The long, lean head of the sighthound gives it a greater degree of binocular vision, and the body is usually quite slender with an elongated lower spine, giving a double suspension gallop when it runs. In many cases this class is older than the scenthound group: Their speed, agility and visual acuity are particularly adapted for coursing game in open meadows or steppes, and all of them are adapted for running down prey rather than just sniffing for them until they catch up.

They are independent in nature, and are worked singly or in a " brace " of two or three dogs. Sighthounds are generally quiet and placid dogs compared to other hunting breeds, but are capable of explosive speed.

The Irish Wolfhounda member of this group, is noted for its very quiet demeanor and love of a good rest by the fireplace, but for hundreds of years it was used for coursing and killing wolves; its long legs would chase the wolf until it was worn out.

Rhodesian Ridgebacks are one of the few hound breeds with both capabilities, and, though they are not the fastest runners, they are notable for having exceptionable endurance.

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Setters and pointers[ edit ] Setters and pointers hunt over long distances to find game birds like members of the pheasant and quail family, using their noses to find the prey and then sneaking up on them in the brush, showing the hunter exactly where the bird is hiding. Many in this group share traits with spaniels in terms of the coat they have: Water dogs[ edit ] Water dogs fall into two categories for hunting: Retrievers are excellent swimmers with characteristic webbed feet, and many derive from either Canadian, American, or British stock.

Retrievers typically have oily coats that help repel icy water, and are noted for having high intelligence and being very strongly bonded to their masters. The Nova Scotia Duck Tolling Retriever is very unusual in the fact that it "tolls"-plays around in the hopes of attracting the attention of waterfowl from above and then letting its master shoot the bird, whence it retrieves it and goes back in the blind.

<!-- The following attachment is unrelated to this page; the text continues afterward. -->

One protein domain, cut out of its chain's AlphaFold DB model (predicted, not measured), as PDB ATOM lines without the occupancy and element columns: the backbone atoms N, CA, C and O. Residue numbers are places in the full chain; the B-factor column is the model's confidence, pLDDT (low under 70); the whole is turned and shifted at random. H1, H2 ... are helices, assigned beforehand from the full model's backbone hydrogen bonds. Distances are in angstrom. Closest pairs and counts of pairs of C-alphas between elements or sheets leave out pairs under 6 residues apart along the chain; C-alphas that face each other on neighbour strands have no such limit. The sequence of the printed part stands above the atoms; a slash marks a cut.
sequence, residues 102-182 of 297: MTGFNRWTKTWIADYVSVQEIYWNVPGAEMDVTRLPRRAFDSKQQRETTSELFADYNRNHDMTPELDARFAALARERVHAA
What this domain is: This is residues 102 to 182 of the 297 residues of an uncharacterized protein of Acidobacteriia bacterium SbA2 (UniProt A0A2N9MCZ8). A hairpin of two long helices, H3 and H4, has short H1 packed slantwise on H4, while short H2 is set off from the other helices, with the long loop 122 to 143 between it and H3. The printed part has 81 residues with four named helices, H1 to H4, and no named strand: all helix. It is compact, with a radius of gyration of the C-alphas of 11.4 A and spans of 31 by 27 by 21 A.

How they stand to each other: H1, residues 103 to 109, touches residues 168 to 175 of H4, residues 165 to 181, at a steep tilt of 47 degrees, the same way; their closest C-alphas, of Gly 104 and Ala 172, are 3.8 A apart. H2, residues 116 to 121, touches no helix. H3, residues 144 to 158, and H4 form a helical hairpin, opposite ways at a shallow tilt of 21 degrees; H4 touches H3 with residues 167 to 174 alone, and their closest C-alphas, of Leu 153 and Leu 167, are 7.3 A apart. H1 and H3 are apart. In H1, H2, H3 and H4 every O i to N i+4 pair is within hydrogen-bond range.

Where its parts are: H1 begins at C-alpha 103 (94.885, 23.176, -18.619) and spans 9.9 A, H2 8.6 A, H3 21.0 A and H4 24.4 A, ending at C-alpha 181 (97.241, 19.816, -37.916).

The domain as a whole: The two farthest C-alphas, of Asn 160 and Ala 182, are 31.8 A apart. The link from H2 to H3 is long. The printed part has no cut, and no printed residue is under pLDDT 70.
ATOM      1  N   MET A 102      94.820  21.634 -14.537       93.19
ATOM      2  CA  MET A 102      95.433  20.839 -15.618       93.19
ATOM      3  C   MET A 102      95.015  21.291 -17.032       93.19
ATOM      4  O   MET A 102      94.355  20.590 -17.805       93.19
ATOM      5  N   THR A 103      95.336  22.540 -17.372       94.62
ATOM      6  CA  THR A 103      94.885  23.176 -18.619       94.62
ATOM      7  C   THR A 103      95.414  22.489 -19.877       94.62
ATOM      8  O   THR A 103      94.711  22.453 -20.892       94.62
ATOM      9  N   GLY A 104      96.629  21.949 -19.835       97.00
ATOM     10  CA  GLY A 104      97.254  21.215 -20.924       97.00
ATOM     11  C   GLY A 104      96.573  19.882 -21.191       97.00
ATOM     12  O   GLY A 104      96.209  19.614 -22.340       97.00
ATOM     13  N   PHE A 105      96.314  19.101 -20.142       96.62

Its long silky double coat is ideal for brushy locations hunters hide in for waterfowl. Golden Retrievers are originally from Scotland: Curly Coated Retrievers were bred in England for both upland bird hunting and for still water retrieval, and are noted for being very stubborn even if the weather is wet, windy, and cold: Chesapeake Bay Retrieversvery popular in the United States, are brown dogs bred to jump into water after ducks and geese even when there is a coating of ice over the water-they have deep chests meant to act as a jackknife that will cut through it when they swim.

In their native Maryland and Virginia they are a common sight at the beach merrily playing in the surf as they were bred for both saltwater and freshwater conditions:Hunting Houndsmen is a Southern Illinois magazine that focuses on coon hunting, field trial, kennel, hound, fox hound, rabbit hunting, fox hunting and more!

A hunting dog is a canine that hunts with or for humans. There are several types of hunting dogs developed for various tasks. The major categories of hunting dogs include hounds, terriers, dachshunds, cur type dogs, and gun dogs. Hunting dogs are categorized into hounds, gun dogs, feists, terriers and curs.

They are further broken down into scent, sight and tracking dogs. Some of the breeds have more than one of these talents.

Big Game Houndsmen is a site dedicated to hunting big game with hounds. Whether you run your hounds on Mt Lions, Bobcats, Bears, Wild Boars, and even Coons, you’ll find plenty of resources on the site.

Hunting black bear with hounds is the most exciting way to bag a trophy bruin. Black bear hunting with hounds is allowed during the months of September and October. One Maine black bear may be harvested per hunter. Online shopping from a great selection at Books Store.

Hunting With Hounds